Adobe Content Server Copying Permissions


Some time ago we posted an overview blog article on Adobe Content Server Permissions. As one of the three follow-up posts, this blog will cover what happens when you apply certain combinations of permissions to a book and try to do certain things with that book. This post in particular is the last in the series and will cover copying permissions. It is not dependent upon the previous post covering reading or the post covering printing. However, if you are new to ACS permissions, it may help to read our permissions overview blog first.
We’ll start with the glossary to define some terms, followed by a few use cases. Afterwards we’ll explain some of the caveats and best practices for using reading permissions.


Before getting into things, it might be helpful to cover some basic terminology. Some of these may be obvious, but it’s worth listing them out to clear up any ambiguity between similar terms. (This glossary is the same in the other parallel blog posts, so skip it if you’ve read those.)
ACSM File – the download token generated when the user clicks the GB Link at the store.
Fulfill – to open an ACSM file and have the reader application communicate with the ACS server to download a book.
Open – to “double-click” an ACSM file or to perform a similar device-specific operation on the file, which does not necessarily imply a complete fulfillment; it is possible that opening an ACSM file will result in fulfillment errors in which case a fulfillment may not occur.
Side-load – to copy a book from a desktop reader application (like Adobe Digital Editions) to a tethered device connected via a USB port. Or, in more general terms, copy a fulfilled book from one device to another.
Re-download – to download an ACSM file using a new link; the new link will use the same resource ID and transaction ID (and thus have all the same restrictions) as the original download link, but will count as a “fresh” link as far as link expiration is concerned.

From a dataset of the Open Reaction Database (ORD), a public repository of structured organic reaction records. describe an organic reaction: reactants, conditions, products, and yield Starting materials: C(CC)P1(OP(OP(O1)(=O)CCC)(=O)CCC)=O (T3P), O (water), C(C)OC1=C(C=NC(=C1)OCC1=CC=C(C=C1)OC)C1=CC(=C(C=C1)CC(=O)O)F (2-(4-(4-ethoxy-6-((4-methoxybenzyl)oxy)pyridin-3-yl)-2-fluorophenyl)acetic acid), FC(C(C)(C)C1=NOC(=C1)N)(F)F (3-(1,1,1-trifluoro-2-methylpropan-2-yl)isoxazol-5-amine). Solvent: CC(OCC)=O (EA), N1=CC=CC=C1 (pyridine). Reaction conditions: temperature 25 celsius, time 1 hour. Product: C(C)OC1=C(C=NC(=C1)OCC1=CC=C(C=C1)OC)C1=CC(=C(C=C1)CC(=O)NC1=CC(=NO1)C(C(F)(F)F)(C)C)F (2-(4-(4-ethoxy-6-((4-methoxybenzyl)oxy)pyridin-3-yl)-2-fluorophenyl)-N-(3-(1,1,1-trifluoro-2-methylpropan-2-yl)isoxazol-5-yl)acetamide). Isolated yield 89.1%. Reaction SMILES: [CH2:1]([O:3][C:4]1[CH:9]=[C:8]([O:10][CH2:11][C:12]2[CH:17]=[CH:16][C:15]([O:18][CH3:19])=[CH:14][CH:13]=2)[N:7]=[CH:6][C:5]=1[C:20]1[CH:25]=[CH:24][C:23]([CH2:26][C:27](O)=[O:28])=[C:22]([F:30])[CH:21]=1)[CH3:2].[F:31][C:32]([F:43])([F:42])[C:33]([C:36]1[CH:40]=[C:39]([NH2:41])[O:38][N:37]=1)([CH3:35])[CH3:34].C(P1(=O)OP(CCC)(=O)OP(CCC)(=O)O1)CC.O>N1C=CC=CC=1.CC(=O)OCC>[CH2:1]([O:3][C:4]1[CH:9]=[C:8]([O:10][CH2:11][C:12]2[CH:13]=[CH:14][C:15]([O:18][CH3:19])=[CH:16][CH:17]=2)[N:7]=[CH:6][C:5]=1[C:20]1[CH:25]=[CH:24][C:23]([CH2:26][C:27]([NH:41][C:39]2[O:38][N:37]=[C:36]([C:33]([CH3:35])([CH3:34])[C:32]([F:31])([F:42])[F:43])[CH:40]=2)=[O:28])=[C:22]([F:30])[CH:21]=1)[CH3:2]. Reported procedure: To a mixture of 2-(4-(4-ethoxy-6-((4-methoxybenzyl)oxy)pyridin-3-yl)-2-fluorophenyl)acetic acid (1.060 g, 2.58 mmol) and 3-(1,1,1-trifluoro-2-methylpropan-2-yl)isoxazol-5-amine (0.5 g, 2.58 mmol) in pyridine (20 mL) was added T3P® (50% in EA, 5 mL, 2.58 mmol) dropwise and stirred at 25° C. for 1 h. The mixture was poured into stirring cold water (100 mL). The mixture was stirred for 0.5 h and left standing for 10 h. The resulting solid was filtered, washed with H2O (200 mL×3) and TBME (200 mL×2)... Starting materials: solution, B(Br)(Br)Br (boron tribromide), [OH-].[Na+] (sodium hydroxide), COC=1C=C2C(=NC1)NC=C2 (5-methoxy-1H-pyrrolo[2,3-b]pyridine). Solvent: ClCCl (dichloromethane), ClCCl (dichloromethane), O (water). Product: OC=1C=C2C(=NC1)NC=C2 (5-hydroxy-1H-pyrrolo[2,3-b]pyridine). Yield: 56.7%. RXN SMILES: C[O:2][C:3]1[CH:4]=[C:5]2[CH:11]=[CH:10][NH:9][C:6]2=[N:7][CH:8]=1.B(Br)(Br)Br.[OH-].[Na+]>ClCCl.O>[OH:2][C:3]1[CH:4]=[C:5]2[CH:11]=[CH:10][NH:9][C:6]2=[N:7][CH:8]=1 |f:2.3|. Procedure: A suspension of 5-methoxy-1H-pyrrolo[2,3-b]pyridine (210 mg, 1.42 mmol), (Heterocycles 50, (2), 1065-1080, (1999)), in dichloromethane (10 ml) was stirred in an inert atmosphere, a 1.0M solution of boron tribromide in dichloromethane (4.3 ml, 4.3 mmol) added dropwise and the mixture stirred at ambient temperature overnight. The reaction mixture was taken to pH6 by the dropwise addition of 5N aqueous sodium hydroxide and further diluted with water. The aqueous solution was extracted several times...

Use Cases

Below are the results of applying certain permissions to a book, then attempting to fulfill and perform actions on the book. For these tests, unless otherwise specified, the books were fulfilled in ADE first on one desktop computer, then an attempt was made to fulfill them on a second computer. Under unrestricted conditions, the book would open fine on both devices.
Copy 1 time, any number of devices, no expiration:
• Can copy and paste once as expected. When attempting to copy a new set of text, no error or warning is given. However, this new text will not be placed on the “clipboard”. When pasting again, the text from the first copy will be pasted. The text can be pasted any number of times without restriction.
• The second device will always have 0 copies available if the book has already been fulfilled. This is the case if no copies have been used on the first device or if the book is re-downloaded on the second device, similar to print permissions.
Copy 5 times (any devices, no expiration):
• Issuing a copy command on the same text multiple times will result in multiple copies. The count is decremented on a per-command basis and doesn’t differentiate between highlighted text. Once the available copies are used up, this behaves similarly to the case above.
• As with 1 available copy, the second device always had 0 copies available for the book.
Copy 5 times, accrue 1 copy per minute, 5 copies max (any devices, no expiration):
• First 5 copy operations on first device behave as above.
• When the book is opened on the second device, it will still start with 0 copies available. However, it will accrue 1 copy per minute up to 5 available copies maximum. Afterward, it will behave as normal.
Notes on Copy Permissions
Previous notes about printing and viewing apply to copying as well. The number of copies is stored locally, as with printing. Accrual for copies also works the same as it does for printing.
Another thing to keep in mind about copying is that any amount of copied text will count as a single copy. With most reader applications, this means that a maximum of a single page can be copied at a time. ADE, at least, does not allow text selection over multiple pages. So in most cases, you won’t need to worry about a user copying an entire book in a single copy operation.
Additionally, it should be noted that books will re-accrue copies after they have been used up. This results in the user being able to perform a single copy operation per accrual period indefinitely, or at least until the expiration of the copy permissions. The “maximum” number only applies to how many copies can be “saved up”. If you set accrual, you will not be able to set a limit on how many copies can ultimately be performed, but only how quickly they can be performed.
Finally, ADE (the released version as of this posting) has a little quirk in one corner case of how it displays allowed copy permissions. If you happen to have two copies of the same book in ADE — the exact same book, with the same resource ID, downloaded with the same transaction ID — then the number of allowed copy operations displayed between them will be cumulative. However, performing a copy from one of these books will decrement the counter on both books. In reality, the user will not get extra copies, though it may look like it at first.

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